(The title shows "Godzilla, King of the Monsters!" and Godzilla roars)
The Nerd: It was in 1954, just less than a decade after the atomic bombing of Hiroshima and Nagasaki in World War II. The first Godzilla film is very serious in tone and Godzilla himself was a symbol of nuclear destruction. After all, this is a movie made by people who actually experienced such a threat firsthand.
The Nerd: The suggested origin is that he was created from nuclear radiation. His species has been debated for years, but most agree that he is a cross between a Tyrannosaurus rex and Stegosaurus because of the dorsal spines on his back.
The Nerd: As for the name in Japan, he's called Gojira, which is a combination of Japanese words gorilla and whale. Gorilla and whale, huh? Well, that's kind of different than a T. rex and Stegosaur. What were they tripping on acid? But no, the real reason he's got his name because there's a big tough guy working at the studio and his nickname was Gojira. So, producer Tomoyuki Tanaka decided to use the name. So, how would you feel if a giant fire-breathing monster was named after you? I don't know, but I think it would be pretty awesome.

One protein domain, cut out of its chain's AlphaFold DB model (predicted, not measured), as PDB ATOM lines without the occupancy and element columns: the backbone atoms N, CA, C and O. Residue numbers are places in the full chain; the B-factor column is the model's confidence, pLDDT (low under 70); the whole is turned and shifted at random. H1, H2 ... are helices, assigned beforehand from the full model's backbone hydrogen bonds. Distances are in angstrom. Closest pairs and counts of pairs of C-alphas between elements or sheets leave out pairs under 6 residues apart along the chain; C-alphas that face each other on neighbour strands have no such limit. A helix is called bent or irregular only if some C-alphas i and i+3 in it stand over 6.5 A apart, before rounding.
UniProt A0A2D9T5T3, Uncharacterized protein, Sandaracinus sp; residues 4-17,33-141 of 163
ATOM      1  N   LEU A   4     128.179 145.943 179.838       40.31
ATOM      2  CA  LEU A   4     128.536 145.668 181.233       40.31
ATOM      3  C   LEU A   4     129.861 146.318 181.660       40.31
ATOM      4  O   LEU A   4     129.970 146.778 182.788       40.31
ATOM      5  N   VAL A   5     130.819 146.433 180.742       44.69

The Nerd: Now, it's probably no mystery that this monster is a guy in a rubber suit, but what most people don't know is how horrible and infamous it was to be the guy inside. First of all, you couldn't see anything. Second, it was hard to move and so hot inside that the actor actually passed out. Now, about Godzilla's trademark roar. (Godzilla roars) It never guessed. It was a sound of a leather glove being rubbed against a stringed instrument. A basis some sort I think.
The Nerd: So, overall, this is a pretty good monster movie, Godzilla looks scary in black and white, and the music and the gritty cinematography create a foreboding move. Shots of people crushed under rubble and dying in the hospital and the choir of girls singing in despair kind of bothers me. They don't treat it like a B-movie, they treat it like it's a real disaster.
The Nerd: Now because Americans tend to dislike foreign films, when it came out here in the US, they chopped the movie and filmed new scenes with Steve Martin. (shows a picture of Steve Martin) No, not that Steve Martin, but a character, a journalist named Steve Martin played by Raymond Burr. Burr had recently played a villain in Alfred Hitchcock's Rear Window and would later be famous as Perry Mason. Now, he does a good job in this flick, but the way they use him is to have him narrate over most of the film describing what's happening.
Raymond Burr as Steve Martin: I can hardly believe what has just happened. Now it seems Tokyo has no defense.
The Nerd: It just seems like an obvious attempt to digest it all for us dumbass American audiences. Now, I could probably talk about this movie for another hour, but we got 28 more to go, so it's time to move on. In the words of Joe Bob, four stars, check it out!